Wine tasting is not always an exercise in snobbery. With proper accompaniments and the right company, you can turn a long afternoon into an entertaining one. So, be bold, host a wine tasting party, and spread the joy.
CHOOSE A THEME
Blind tasting works best if close friends are attending. This makes the atmosphere conducive to different opinions and encourages interaction. To heighten the experience, you could put some effort into the decor and flow of the event.
Number You can invite as many friends as you want to, but it is best to limit the number between 8 and 12. Prior knowledge about wines will help. Send your invites two weeks prior to the tasting since you will need to arrange for the wines in accordance with the number of people who RSVP.
Variety Keep a maximum of six-seven wines for each tasting since you do not want your guests to be overwhelmed, numbing their senses in the process. Include one or two wines that most of the guests may not have tasted before. Sequence Start with a champagne or sparkling wine, then move on to dry whites followed by fuller whites, roses, lighter reds and heavier reds.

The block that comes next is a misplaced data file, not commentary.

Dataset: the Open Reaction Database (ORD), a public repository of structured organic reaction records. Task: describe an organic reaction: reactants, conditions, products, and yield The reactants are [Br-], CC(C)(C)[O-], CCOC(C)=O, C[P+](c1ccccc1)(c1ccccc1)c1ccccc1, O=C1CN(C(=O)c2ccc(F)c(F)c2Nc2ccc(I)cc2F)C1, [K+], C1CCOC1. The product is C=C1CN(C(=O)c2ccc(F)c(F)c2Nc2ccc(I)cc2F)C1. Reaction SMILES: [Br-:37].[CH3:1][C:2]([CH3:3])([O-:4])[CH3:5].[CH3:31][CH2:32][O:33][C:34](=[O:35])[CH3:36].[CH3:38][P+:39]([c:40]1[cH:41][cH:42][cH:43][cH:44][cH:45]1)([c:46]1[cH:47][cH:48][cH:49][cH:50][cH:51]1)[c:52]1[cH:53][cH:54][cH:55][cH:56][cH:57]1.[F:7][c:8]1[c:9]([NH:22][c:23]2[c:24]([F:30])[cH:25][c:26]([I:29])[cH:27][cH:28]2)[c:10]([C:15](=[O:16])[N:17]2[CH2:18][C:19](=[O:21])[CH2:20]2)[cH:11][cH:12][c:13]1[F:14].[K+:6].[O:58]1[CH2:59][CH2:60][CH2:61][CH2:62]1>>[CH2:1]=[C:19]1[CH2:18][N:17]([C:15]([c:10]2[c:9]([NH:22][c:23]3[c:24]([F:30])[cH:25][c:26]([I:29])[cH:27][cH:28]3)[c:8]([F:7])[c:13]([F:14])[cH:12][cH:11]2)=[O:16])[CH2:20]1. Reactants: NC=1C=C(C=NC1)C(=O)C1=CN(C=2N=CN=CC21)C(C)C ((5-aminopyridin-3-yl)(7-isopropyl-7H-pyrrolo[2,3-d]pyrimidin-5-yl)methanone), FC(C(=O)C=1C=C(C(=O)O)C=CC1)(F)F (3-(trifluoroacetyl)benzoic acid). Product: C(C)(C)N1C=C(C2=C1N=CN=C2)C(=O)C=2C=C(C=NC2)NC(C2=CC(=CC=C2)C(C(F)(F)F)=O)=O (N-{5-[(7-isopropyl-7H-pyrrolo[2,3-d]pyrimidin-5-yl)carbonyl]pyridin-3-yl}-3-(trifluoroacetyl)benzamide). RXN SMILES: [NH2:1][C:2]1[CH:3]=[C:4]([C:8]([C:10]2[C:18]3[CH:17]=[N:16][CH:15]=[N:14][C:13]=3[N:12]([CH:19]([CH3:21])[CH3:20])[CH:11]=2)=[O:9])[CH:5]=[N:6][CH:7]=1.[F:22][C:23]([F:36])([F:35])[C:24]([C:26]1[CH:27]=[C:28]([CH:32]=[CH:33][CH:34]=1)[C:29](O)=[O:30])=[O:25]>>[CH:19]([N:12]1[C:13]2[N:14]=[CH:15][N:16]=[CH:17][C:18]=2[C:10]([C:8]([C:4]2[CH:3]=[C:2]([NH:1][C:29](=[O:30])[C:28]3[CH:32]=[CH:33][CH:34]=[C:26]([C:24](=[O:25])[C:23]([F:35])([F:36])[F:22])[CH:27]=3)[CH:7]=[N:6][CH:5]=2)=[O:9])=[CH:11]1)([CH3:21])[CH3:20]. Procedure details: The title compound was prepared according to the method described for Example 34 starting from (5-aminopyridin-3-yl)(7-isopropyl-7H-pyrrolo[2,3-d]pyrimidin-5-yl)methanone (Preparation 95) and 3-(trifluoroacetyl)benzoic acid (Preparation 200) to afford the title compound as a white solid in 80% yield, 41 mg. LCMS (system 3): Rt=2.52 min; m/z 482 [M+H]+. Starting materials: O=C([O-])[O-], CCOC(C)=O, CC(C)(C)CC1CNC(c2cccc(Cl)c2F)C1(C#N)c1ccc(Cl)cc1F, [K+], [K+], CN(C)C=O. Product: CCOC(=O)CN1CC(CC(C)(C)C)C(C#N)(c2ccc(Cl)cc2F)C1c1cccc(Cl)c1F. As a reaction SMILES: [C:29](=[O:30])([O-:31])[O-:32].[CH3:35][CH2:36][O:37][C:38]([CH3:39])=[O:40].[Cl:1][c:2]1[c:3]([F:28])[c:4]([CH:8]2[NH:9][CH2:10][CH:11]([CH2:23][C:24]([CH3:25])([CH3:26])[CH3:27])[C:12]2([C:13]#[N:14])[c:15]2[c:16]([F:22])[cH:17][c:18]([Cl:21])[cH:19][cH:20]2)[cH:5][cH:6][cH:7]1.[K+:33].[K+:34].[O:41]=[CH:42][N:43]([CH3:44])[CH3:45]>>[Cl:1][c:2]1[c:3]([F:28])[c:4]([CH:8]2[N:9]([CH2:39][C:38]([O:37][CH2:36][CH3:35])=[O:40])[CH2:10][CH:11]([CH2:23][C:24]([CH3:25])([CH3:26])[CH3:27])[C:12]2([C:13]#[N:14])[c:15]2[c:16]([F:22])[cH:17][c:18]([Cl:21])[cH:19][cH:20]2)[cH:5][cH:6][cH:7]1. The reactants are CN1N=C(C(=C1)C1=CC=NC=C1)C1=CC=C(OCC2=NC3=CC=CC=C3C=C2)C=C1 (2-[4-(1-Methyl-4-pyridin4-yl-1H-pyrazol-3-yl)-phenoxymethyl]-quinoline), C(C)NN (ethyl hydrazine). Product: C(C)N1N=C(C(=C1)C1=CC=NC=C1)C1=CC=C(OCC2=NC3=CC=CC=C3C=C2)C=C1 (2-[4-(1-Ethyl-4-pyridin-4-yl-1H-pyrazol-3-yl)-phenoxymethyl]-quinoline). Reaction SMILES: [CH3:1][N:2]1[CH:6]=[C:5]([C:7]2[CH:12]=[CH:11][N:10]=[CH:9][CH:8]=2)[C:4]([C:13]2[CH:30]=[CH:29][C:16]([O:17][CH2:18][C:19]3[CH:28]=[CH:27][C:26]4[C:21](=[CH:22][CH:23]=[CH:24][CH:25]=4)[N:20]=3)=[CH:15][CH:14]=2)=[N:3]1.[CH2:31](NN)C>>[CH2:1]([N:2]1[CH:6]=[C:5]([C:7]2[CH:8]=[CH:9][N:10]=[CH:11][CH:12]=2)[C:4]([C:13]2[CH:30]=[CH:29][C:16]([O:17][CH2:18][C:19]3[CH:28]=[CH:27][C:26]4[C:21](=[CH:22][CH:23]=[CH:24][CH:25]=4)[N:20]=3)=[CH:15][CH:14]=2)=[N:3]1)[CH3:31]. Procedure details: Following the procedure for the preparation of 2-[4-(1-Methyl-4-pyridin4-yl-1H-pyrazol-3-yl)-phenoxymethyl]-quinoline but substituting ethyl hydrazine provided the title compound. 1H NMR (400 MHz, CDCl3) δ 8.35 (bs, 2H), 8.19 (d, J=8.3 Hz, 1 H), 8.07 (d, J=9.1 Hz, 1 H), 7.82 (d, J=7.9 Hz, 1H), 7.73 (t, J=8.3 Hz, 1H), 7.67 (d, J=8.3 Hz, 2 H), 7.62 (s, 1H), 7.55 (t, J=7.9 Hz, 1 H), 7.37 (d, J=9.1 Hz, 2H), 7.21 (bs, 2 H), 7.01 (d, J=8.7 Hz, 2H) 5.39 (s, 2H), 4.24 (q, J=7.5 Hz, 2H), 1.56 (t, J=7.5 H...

Pairing Set out bite-sized food to be had with the wine - like crackers or crostinis. If you're serving dinner, match light whites with seafood and fuller whites with poultry. Stuffed mushrooms and duck sausage is just the thing for fullbodied reds. Pair dessert wines with fresh berries, dark chocolate or tiramisu.
Essentials Pour just one or two ounces into each glass, so your guests don't feel the need to spit. But, to be on the safer side, keep a spitting bucket handy. Place a big pitcher of water on the table and keep separate glasses of water, so your guests can cleanse their palate between drinks. Using a wine pourer effectively releases the aroma.